The Green Bay Packers Week 8 loss to the Buffalo Bills marks the team’s fourth consecutive loss on the season, dropping Aaron Rodgers and company to 3-5 on the year. There is no shame in losing to the Bills, possibly the best team in the NFL right now, but the Packers had their chances, and they couldn’t come through when it mattered most. In addition to Rodgers, several other Packers players like Jaire Alexander, Quay Walker, and Sammy Watkins, also played a role in the loss. Here is why these four players are most to blame for the Packers Week 8 loss to the Bills.

4. Sammy Watkins

The Packers have a crisis at the wide receiver position. Randall Cobb is on IR with an ankle injury, Allen Lazard missed the Packers Week 8 game with a shoulder injury, and rookie second-round receiver Christian Watson left the game with a concussion after one catch for 12 yards.

With all these players out, offseason acquisition Sammy Watkins needed to step up and be a leader on the Green Bay offense. Instead, what did he do? Watkins had just one catch for three yards all game.

Some of that might be on Aaron Rodgers (more on that below), but when you are a veteran WR on a unit that is hurting mightily, you need to step up and get open for your quarterback. Watkins simply didn’t do that Sunday night.

The Packers tried to replace Davante Adams and Marquez Valdes-Scantling by elevating Cobb and Lazard, signing Watkins, and drafting Watson, Romeo Doubs, and Samori Toure.

Against the Bills, fourth-round pick Doubs and seventh-round pick Toure stepped up, and both caught touchdowns. Everyone else was hurt or ineffective, including Sammy Watkins.

3. Jaire Alexander

When you start the game by talking trash with Stefon Diggs in the tunnel on the way to the field, you better back it up with your play. Jaire Alexander did have a pick in the fourth quarter that ended up getting the Packers within 10, but Diggs clearly won the battle, with six catches for 108 yards and a touchdown.

Alexander and Rasul Douglas — who had a lot to say about the Bills offense before the game as well — played OK, but they couldn’t stop the Josh Allen machine from putting up 27 points and winning the game in a relatively comfortable manner.

This trash talk from a 3-5 team to a 6-1 team doesn’t seem productive, and it set the tone for a chippy game that ultimately hurt the Packers. It’s not unreasonable to think that the tone set by the Packers defensive backs led to the Quay Walker situation, which also contributed to the loss.

2. Quay Walker

Rookie first-round linebacker Quay Walker is a key piece of the Packers defense this season and was on his way to a good game vs. the Bills in Week 8. He had five tackles through 21 minutes of game time before inexplicably pushing a person on the Bills sideline who was helping him up and promptly being ejected from the game.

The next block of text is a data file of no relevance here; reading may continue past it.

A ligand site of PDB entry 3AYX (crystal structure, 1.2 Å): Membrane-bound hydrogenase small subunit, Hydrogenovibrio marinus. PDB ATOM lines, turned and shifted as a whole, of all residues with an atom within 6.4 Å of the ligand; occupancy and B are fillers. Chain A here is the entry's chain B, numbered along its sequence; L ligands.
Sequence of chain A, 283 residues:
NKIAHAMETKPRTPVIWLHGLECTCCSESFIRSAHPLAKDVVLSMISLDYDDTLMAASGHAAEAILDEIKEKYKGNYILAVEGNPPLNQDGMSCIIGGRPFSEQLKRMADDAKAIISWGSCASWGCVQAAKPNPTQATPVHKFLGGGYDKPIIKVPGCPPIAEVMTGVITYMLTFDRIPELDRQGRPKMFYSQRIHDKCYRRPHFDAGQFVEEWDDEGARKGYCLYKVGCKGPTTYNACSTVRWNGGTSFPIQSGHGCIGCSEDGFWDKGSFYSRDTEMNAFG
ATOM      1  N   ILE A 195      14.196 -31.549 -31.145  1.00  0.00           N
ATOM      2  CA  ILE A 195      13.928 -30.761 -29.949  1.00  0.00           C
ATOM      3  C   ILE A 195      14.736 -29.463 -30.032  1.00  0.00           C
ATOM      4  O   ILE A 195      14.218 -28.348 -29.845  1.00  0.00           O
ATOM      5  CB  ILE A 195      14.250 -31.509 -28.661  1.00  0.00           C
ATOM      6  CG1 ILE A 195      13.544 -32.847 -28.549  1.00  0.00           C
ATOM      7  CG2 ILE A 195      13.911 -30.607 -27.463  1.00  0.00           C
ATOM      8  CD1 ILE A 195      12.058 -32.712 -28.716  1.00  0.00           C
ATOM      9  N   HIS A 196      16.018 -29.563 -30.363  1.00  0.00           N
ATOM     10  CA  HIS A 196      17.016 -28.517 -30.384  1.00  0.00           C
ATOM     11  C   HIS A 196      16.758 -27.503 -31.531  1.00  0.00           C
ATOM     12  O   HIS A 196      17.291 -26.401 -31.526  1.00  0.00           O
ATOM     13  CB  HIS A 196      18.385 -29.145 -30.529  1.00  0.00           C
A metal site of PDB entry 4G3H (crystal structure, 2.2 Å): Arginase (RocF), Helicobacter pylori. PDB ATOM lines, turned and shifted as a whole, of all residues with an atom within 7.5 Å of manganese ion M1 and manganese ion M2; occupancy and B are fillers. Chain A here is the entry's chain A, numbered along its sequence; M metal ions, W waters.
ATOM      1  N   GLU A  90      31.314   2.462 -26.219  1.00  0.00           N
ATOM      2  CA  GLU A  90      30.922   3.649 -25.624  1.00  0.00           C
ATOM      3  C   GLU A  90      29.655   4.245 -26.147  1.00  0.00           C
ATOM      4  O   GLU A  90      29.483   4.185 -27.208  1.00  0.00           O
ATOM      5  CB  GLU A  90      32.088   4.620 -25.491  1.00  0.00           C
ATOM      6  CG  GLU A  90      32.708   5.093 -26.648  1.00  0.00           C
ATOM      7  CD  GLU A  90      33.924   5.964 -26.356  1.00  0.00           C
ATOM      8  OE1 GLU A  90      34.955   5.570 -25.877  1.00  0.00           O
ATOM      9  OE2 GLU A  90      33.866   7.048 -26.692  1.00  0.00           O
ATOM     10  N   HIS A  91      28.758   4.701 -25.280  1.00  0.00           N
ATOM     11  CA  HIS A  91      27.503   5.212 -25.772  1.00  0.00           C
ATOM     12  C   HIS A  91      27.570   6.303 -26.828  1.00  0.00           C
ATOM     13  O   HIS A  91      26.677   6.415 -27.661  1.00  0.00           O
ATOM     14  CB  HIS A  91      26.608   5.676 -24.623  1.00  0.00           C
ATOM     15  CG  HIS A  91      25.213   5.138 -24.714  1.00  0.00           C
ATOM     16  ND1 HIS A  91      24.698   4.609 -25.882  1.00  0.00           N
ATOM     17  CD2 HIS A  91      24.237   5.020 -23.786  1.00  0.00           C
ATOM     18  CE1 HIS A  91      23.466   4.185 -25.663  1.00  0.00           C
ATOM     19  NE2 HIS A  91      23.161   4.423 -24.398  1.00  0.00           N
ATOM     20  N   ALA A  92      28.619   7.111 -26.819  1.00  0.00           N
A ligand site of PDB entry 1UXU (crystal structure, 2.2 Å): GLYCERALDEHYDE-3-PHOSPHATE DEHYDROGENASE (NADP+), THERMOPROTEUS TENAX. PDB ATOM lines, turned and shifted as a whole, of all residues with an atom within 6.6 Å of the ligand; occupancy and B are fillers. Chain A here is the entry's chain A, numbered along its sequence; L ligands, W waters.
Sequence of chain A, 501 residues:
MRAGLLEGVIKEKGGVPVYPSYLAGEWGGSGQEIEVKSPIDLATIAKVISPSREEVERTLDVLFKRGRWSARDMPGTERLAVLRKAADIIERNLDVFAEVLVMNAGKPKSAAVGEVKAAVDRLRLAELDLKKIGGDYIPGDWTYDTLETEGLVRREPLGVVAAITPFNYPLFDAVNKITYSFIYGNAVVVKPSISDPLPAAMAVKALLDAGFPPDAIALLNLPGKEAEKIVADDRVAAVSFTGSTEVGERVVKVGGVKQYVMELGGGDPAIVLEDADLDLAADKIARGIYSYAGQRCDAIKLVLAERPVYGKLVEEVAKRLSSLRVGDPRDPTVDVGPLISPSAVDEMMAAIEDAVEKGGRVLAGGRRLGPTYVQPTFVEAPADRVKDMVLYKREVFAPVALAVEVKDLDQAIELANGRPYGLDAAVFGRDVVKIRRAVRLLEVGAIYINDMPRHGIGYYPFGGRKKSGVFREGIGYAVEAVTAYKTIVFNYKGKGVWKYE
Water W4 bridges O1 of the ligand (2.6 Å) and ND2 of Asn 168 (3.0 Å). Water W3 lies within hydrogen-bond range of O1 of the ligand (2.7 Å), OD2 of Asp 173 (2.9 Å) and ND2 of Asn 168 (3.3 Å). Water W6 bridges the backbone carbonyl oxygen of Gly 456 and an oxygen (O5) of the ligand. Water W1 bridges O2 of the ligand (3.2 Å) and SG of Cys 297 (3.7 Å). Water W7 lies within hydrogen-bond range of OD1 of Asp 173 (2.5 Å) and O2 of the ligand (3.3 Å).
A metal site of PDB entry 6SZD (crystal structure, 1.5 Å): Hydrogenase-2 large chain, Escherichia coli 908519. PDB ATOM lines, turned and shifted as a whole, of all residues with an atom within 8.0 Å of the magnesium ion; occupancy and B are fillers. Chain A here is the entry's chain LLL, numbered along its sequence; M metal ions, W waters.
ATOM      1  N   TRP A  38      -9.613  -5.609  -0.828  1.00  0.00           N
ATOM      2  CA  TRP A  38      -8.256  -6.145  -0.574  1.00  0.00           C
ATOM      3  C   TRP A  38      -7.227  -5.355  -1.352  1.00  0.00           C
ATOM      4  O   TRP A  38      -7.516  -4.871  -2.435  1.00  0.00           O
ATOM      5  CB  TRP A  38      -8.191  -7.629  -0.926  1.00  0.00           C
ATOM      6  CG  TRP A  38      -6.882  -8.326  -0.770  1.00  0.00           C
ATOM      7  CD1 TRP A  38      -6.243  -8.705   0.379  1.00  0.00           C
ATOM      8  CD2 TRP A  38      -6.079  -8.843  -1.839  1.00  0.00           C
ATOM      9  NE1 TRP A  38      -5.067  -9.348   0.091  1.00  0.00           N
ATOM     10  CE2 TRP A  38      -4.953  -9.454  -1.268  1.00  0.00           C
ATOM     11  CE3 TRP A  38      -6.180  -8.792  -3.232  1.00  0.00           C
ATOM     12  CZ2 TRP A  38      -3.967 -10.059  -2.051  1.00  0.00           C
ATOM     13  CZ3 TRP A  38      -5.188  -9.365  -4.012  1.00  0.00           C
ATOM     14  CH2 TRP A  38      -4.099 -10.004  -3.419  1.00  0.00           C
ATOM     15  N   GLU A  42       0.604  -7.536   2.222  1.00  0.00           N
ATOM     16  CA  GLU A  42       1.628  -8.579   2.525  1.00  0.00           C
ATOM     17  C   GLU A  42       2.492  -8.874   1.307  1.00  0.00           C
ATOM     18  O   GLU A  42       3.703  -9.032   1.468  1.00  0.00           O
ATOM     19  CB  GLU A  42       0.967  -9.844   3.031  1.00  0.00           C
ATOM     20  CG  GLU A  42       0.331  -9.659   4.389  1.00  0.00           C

The score was 14-7 at the time, and the Bills promptly went down the field and scored what would be the game-winning touchdown after Walker’s ejection.

There is obvious frustration right now in Green Bay, but getting kicked out for a silly push is something you just can’t do if the team hopes to right the ship in the back half of the season. Walker is young, so hopefully, this will be a teachable moment.

However, now he’s on the NFL and the referees’ radar, so he needs to be careful from here forward. If not, he could get a reputation that will affect his whole career.

1. Aaron Rodgers

Aaron Rodgers had another poor game in the Packers Week 8 loss to the Bills. He was 19-of-30 for 203 yards with two touchdowns, two sacks, and an interception.

Sure, you can blame it on his wide receivers (and we do above), but at some point, the buck stops with the quarterback.

Rodgers can still let it loose with the best of him. He made one deep ball throw to Romeo Doubs that looked like it was shot out of a cannon. However, when the DB broke up the play, Rodgers threw his hands in the air, visibly frustrated with his rookie WR.

However, on the replay, you can clearly see that Doubs had his man beat earlier, and Rodgers waited on the throw. By the time he did let it go, Doubs had to slow down to get under the ball, giving the Bills time to make the play.

This is a perfect example of what’s wrong with Rodgers.

He still has most of the physical tools, but he’s either off by a hair this year or doesn’t have the trust in his wideouts to make the throws he should, and that’s what’s bogging down the Packers offense. If the answer is the latter, that’s on him, too.

After not playing in the preseason, Rodgers can’t seem to understand why he doesn’t have chemistry with his WR corps yet. And while he likes to blame everyone else — from his teammates to the coaching staff — until the QB realizes how much of this is his fault and changes how he operates, things won’t get better for the Packers.